In his exceptional biography of Francis Asbury, John Wigger describes the characteristics that made the father of American Methodism an effective communicator. These four traits were:
1. legendary piety and perseverance, rooted in a classical evangelical conversion experience.
2. ability to connect with ordinary people
3. ability to understand and use popular culture.
4. organization of the Methodist church.
Over the next four posts, I will consider each of these traits that made Asbury an effective leader. I will also consider whether these traits are relevant for contemporary church leaders.
The first trait that made Asbury an effective communicator was, in Wigger’s words, “his legendary piety and perseverance, rooted in a classical evangelical conversion experience” (5). Like John Wesley, Francis Asbury was nearly obsessed with growing in love of God and neighbor.
Asbury was also constantly traveling from one place to another, staying with thousands of different people over the course of his life. As a result, he had virtually no privacy at all. As his biographer puts it, “It is all the more revealing, then, that the closer people got to him, the more they tended to respect the integrity of his faith” (5) Even those with whom he had the deepest disagreements still recognized the sincerity and depth of his faith in Christ.
Asbury was an effective communicator and leader, then, because people could see that he was really “walking the walk.” People often listened to him because they knew he was a man who spent time in prayer and searching the Scriptures.
Would this characteristic be significant for contemporary church leadership?
I think it would be. And it would be significant for helping build relationships with non-Christians, not just leading other Christians. Over the last past decade, there has been quite a bit of conversation about the perception by non-Christians that Christians are hypocrites. (I’m thinking of unChristian by David Kinnaman and Gabe Lyons, for example.) The earnestness and sincerity of a Christian leader who had “legendary piety and perseverance, rooted in a classical evangelical conversation experience” might help them gain credibility with non-Christians who are wary that Christian leaders are selling something that they don’t use themselves.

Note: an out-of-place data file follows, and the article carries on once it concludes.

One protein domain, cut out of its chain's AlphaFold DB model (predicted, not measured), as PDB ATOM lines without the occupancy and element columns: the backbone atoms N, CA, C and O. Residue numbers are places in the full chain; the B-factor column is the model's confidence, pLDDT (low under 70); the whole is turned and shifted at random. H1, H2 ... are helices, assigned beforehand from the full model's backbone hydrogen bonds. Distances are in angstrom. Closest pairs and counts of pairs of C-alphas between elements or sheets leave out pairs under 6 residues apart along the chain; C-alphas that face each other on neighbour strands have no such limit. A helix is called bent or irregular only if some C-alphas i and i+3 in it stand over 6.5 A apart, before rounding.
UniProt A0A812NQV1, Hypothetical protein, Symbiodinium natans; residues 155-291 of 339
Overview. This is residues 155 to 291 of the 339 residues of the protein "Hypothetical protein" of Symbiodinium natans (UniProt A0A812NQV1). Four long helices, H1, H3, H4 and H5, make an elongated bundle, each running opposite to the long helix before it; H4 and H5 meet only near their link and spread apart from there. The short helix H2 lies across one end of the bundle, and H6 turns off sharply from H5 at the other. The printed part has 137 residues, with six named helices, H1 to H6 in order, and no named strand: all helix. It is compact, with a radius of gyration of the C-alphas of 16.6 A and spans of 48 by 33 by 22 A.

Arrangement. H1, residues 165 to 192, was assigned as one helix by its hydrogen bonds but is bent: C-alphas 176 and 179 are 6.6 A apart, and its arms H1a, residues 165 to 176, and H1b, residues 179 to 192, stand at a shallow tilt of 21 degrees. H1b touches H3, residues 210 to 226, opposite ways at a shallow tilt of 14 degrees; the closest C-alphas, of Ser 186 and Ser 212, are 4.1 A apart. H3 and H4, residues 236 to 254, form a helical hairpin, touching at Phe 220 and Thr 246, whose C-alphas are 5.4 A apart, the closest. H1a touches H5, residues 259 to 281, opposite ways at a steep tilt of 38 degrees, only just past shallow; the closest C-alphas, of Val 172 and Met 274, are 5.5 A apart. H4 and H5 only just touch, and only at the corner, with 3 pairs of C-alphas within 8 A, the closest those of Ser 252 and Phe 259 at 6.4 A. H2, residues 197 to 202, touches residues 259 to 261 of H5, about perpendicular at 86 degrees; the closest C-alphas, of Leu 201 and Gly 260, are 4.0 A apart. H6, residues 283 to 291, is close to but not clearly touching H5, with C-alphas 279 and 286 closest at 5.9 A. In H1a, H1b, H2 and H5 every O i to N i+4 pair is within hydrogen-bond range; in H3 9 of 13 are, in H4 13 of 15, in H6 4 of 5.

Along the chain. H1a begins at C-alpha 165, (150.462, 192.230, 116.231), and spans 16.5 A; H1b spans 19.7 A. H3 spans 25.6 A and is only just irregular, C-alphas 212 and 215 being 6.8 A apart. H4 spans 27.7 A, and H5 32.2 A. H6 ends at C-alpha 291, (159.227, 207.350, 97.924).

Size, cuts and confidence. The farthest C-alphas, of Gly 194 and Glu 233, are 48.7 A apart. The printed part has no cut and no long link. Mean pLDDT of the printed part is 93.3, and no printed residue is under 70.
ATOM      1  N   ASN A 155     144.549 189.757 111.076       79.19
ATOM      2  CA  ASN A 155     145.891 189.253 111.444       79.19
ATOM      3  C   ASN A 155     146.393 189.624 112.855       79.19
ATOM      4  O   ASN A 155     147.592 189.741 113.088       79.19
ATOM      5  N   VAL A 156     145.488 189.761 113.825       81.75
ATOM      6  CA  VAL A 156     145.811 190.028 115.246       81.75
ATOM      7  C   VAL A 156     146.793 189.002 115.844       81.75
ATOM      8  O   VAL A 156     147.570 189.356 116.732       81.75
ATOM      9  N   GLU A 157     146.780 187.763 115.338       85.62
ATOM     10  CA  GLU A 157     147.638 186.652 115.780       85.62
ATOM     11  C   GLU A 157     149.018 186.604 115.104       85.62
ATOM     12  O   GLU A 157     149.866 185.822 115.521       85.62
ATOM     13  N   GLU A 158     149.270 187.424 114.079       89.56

The words of Jesus in Matthew, on the other hand, provide a reasons for caution. In the sermon on the Mount, Jesus warns those who are pursuing righteousness, to “Be careful not to do your ‘acts of righteousness’ in front of others, to be seen by them. If you do, you will have no reward from your Father in heaven” (Matt 6:1).
Asbury’s piety was visible because he basically had no private life. But today, privacy is such a high value that even people who travel frequently to speak in churches and at conferences rarely stay with families from the group that is hosting them.
A piety that is showy and boastful will not bring credibility. Nevertheless, it is important that Christian leaders “practice what they preach.” And Methodists should emphasize the importance of regular practice of the means of grace (prayer, searching the Scriptures, receiving communion, fasting, etc.).
So what do you think? Will a faith that is visible through basic practices in someone’s life tend to lead others to have a higher esteem for that person’s faith? And if so, how can Christian leaders appropriately make their own practice of their faith more visible or public?
Going from preachin’ to meddlin’: This post assumes that Christian leaders are spending both quality and quantity time in prayer, searching the Scriptures, etc. But this is not necessarily a safe assumption. Are you spending consistent and meaningful time with God?